The Alan Sondheim Mail Archive

April 19, 2005

look up the body bdoy

dictionary ordering of frames 1 / 10 / 100 / 101 / 102 / 103 / ...
natural order 1 / 2 / 3 / 4 / 5 / 6 / interspersions
internatural or third word order
truth of the natural order
data structure of the dictionary order
hop hop hop hop hop
six or seven hops
seventh son of the seventh daughter
seventh daughter of the seventh son


---------- Forwarded message ----------
Date: Mon, 18 Apr 2005 21:29:30 -0700 (PDT)
From: Gerald Jones <>
To: Alan <>
Subject: pulling the plug on WiFi

This appeared a few days after we spoke on the phone:

Miami Herald

Posted on Sun, Apr. 17, 2005

Political hacks may pull plug on WiFi cities

Hollywood's witty nod to a leisurely future -- a WiFi
beach -- just looks like another commie plot to the
Luddites running the show up in Tallahassee.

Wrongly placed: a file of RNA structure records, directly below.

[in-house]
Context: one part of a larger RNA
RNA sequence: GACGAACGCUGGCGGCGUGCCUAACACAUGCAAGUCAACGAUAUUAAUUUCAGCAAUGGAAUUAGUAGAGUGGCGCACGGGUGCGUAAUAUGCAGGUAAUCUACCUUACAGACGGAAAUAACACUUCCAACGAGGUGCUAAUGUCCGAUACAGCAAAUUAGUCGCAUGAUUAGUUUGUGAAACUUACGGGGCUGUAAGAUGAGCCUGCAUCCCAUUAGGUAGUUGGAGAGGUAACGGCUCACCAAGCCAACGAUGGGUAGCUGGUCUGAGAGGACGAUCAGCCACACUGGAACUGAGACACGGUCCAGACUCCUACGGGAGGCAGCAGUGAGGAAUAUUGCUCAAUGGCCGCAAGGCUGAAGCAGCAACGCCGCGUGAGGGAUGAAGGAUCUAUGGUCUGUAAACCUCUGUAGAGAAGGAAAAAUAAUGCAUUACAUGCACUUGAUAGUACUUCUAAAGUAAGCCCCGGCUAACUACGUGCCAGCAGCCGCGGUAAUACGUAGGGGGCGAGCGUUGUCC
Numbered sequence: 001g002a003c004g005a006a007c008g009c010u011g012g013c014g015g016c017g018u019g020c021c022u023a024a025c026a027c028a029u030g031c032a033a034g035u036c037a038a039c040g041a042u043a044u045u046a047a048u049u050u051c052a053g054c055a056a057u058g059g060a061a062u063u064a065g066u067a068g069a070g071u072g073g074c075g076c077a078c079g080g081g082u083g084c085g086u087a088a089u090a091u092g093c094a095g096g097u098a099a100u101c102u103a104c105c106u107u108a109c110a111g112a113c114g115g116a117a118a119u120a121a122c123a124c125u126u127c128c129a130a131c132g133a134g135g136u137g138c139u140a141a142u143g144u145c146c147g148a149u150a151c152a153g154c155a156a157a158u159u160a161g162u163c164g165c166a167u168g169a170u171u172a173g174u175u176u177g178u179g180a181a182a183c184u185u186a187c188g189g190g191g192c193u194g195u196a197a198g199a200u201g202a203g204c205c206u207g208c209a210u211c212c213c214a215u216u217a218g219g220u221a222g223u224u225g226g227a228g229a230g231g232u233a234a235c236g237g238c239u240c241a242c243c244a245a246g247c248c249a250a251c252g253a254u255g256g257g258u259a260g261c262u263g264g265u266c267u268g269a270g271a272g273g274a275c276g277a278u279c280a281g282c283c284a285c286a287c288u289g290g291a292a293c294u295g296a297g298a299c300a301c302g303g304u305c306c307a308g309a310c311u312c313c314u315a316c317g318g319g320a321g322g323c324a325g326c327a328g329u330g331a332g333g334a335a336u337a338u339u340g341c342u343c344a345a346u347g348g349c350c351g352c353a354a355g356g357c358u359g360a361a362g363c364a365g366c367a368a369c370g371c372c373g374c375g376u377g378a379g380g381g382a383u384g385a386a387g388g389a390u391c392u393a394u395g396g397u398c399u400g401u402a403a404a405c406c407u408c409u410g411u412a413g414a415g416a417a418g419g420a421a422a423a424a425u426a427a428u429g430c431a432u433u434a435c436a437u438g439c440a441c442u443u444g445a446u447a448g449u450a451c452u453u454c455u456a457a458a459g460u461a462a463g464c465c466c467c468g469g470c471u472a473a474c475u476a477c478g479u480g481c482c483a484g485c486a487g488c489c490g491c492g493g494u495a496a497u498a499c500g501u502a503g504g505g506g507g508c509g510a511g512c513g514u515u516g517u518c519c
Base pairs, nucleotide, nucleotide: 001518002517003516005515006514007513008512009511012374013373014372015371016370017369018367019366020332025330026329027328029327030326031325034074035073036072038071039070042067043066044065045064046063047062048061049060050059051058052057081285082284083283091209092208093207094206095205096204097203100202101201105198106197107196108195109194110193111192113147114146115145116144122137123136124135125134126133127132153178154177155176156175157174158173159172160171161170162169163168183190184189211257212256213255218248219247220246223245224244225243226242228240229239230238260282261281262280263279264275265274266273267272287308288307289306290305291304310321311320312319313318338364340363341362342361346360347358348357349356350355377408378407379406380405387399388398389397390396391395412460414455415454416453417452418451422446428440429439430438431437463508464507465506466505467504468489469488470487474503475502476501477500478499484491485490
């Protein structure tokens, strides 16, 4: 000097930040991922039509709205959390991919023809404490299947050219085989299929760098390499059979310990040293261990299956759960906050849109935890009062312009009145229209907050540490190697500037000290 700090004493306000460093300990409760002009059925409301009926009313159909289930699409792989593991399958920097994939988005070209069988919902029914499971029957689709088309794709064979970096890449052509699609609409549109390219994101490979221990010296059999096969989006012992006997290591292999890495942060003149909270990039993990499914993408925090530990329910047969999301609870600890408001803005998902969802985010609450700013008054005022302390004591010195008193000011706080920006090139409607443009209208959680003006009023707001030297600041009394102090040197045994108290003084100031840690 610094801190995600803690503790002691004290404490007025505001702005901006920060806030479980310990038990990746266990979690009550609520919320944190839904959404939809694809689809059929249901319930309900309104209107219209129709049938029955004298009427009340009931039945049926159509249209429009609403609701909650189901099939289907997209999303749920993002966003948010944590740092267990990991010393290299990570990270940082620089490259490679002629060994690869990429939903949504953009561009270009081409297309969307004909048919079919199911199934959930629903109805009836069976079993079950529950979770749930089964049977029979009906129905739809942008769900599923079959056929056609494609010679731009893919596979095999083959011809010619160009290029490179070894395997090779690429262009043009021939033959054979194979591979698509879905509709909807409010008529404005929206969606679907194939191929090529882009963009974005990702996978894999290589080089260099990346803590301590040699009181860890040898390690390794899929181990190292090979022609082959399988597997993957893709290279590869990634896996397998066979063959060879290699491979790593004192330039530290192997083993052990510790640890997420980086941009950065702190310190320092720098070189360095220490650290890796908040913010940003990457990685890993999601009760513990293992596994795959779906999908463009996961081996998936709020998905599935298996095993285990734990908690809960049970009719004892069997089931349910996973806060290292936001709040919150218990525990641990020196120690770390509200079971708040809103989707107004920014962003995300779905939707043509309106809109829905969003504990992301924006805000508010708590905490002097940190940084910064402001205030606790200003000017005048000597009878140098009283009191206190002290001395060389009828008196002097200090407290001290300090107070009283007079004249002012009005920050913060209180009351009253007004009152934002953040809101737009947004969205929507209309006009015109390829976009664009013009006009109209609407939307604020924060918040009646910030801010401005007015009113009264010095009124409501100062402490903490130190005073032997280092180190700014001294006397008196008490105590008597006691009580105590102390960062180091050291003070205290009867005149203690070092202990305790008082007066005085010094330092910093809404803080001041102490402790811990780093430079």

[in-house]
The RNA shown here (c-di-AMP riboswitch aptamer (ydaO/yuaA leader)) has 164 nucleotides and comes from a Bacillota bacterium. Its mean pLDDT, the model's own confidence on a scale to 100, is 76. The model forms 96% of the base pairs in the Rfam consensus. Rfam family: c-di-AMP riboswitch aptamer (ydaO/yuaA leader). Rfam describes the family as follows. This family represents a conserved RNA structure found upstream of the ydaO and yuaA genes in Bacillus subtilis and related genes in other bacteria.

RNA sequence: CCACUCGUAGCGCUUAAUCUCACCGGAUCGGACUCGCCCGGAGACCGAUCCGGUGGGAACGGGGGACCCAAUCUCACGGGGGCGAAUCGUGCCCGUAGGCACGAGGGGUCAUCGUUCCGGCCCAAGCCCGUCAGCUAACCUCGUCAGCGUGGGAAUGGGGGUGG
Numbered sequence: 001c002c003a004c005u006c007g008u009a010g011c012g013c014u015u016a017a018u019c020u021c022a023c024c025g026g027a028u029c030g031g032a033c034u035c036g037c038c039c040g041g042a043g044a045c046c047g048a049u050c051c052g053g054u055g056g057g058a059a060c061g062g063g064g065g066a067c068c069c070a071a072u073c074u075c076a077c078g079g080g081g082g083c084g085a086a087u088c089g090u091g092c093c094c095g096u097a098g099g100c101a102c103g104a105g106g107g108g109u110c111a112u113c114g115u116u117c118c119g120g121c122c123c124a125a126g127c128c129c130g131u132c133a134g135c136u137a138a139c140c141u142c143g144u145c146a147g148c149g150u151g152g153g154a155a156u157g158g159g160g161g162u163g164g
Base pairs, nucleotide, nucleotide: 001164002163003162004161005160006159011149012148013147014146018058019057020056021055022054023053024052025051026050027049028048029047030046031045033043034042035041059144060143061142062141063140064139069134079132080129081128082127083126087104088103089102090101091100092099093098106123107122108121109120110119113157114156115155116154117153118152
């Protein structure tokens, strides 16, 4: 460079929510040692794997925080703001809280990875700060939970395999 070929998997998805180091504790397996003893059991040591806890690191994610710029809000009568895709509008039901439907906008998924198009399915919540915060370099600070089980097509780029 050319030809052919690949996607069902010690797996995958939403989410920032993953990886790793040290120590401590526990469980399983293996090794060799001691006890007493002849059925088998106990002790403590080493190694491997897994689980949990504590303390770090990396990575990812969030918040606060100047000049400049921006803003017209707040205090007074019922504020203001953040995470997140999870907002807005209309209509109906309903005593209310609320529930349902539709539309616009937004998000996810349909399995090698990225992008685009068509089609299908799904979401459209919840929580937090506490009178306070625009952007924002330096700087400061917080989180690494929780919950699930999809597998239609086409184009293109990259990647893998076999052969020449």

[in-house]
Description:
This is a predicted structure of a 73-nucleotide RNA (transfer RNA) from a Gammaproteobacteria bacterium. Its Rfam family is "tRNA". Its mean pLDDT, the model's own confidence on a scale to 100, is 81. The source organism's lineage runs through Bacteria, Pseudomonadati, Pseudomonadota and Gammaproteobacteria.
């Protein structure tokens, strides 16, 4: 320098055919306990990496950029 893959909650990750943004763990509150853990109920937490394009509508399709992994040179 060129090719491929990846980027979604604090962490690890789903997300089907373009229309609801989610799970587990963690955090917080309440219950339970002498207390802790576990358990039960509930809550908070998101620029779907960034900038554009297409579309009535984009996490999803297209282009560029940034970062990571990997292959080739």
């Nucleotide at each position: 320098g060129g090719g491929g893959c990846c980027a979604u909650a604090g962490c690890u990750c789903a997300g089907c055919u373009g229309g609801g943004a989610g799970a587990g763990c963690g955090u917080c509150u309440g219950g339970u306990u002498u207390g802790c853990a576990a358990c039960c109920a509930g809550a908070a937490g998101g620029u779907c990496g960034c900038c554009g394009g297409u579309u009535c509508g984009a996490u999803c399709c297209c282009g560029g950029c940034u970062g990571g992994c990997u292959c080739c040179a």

Legislation moving through the House and the Senate
would snuff out wireless and broadband networks
created by forward-looking cities in Florida.

High-speed computer access would be safely returned to
the whim of Verizon, BellSouth and other corporate
broadband carriers.

Private companies, not a bunch of renegade city
commissions, will once again decide when, if ever,
private citizens get this fancy broadband stuff.


Hollywood has already installed a downtown wireless
network and last week announced plans for a hot zone
along the beachfront. Orlando has a similar WiFi
network downtown. The legislation would essentially
shut them down. Cities, trying to barge their way into
the brave new world, would be reeled back into the old

The effect in smaller Central Florida cities could be
daunting. The city government in St. Cloud, dismayed
by a lack of commercial broadband service, established
a downtown wireless network last year. Gainesville,
Quincy, Monticello and Tallahassee have their own